Noel Gallagher’s ‘lost’ Amorphous Androgynous album

  • “Is this real? Does it matter?” (The) Amorphous Androgynous is one of the many alter-egos used by Gaz Cobain and Brian Dougans, who are probably best known as The Future Sound Of London (FSOL).

    Amorphous Androgynous first appeared with 1993’s Tale of Ephidrina but wouldn’t be deployed again by Cobain and Dougans until 2002, by which time they had shifted from the steel-hearted electronica of their previous release – FSOL’s Dead Cities in 1997 – to The Isness’ heavy psychedelia. Influence wise, Tangerine Dream and Brian Eno were out, Donovan and The Incredible String Band were in.

    In the aftermath of Dead Cities the duo reportedly began work on a series of DJ mixes called A Monstrous Psychedelic Bubble (Exploding in Your Mind), which took in cosmic, exotic and spiritual sounds both obscure and otherwise.

    The complex process of licensing each track and sample held back the release of the first Monstrous Psychedelic Bubble album, Cosmic Space Music, for almost ten years. It was eventually released in 2008. The two-disc set attracted praise from press and peers alike for its exquisite mix of way-out sounds.

    The big difference between the Monstrous Psychedelic Bubble albums and other compilations is that the music is brought together irrespective of time, context or narrowly-defined notions of what “psychedelic” could or should be. A second compilation (Pagan Love Vibrations) would appear in 2009 and a third (The Third Ear) in 2010.

    Another five years would pass until A Monstrous Psychedelic Bubble Exploding In Your Mind (Volume 4) – The Wizards Of Oz would be released in February 2015, about which I interviewed Gaz Cobain for Sydney street paper The Brag. So far, so promotional.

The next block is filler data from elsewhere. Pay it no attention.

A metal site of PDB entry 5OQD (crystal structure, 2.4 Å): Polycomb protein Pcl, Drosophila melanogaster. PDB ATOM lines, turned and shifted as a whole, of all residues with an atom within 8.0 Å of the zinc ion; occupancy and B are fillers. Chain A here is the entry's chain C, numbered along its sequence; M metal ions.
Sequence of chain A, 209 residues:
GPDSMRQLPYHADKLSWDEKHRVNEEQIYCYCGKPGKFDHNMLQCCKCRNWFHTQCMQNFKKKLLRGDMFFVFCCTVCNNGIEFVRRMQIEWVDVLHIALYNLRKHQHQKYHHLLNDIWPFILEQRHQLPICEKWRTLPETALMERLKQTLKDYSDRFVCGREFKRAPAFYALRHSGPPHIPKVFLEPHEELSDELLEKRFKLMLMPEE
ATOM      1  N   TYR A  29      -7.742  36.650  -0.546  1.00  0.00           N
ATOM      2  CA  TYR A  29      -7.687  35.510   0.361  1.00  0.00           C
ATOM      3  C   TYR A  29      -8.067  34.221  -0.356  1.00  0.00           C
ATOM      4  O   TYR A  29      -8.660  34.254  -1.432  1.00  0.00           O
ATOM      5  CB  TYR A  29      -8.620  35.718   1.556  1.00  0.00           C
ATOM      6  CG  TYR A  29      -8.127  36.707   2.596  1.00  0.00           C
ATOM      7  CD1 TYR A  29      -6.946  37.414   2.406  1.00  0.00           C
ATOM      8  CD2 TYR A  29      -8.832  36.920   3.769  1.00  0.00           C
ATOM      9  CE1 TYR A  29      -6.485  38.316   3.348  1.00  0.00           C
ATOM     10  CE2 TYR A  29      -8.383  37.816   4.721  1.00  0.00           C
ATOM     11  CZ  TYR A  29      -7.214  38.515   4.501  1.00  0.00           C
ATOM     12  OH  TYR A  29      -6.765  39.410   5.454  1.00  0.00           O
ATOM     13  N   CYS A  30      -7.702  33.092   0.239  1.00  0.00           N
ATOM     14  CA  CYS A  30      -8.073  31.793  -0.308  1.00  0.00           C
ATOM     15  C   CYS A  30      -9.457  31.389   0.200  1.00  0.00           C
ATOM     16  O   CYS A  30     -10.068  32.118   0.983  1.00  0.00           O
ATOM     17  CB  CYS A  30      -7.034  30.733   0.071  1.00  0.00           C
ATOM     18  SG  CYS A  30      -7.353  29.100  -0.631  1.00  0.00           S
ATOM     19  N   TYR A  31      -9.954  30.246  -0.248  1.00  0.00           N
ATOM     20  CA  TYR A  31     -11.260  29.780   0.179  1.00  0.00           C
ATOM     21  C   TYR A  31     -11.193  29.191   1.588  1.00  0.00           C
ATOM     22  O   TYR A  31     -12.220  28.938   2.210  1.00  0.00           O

It was through their first Monstrous Psychedelic Bubble compilation that The Amorphous Androgynous caught the attention of Noel Gallagher who commissioned the duo to remix what would turn out to be Oasis’ final single, ‘Falling Down’. Cobain and Dougans didn’t just remix the song; they upended the track into a five-part reimagining. The 22-minute epic wig-out stands as an absolute tour de force in both artists’ body of work.

    With Oasis dissolved, Gallagher went solo, enlisting Amorphous Androgynous to helm one of two solo albums slated to be released in 2011/12. First to drop was Noel Gallagher’s High Flying Birds, a traditional singer-songwriter affair. Extensive touring ensued after which a second solo record from Gallagher arrived…but not the one recorded with Amorphous Androgynous. Gallagher has reportedly shelved it for good, complaining that they turned in “the quietest CD of all time”. [Noel loves dynamic range compression – Ed]

    Confusingly/frustratingly, two tracks from the The Amorphous Androgynous sessions have appeared as single b-sides.

    Taking Gallagher’s originals to places your run-of-the-mill Oasis fan would likely label “fookin’ weird”, they give us a taste of what could have been. “Shoot A Hole Into The Sun” is a sultry summer saunter, all heat haze and weed-induced lethargy. The Amorphous Androgynous remix of “AKA…What A Life!” takes the pounding house feel of the original and turns it into squelchy, tribal electronic trip that clocks up an epic 16 minutes.

    In other interviews Gallagher has explained that the album’s non-appearance was down to the first album being more successful than even he anticipated and that he didn’t find Amorphous Androgynous’ mix to be satisfactory.

    Gaz Cobain begs to differ.

    I asked Cobain if he thought it likely that the album made with Noel Gallagher would ever be released.

    Here is his reply in full.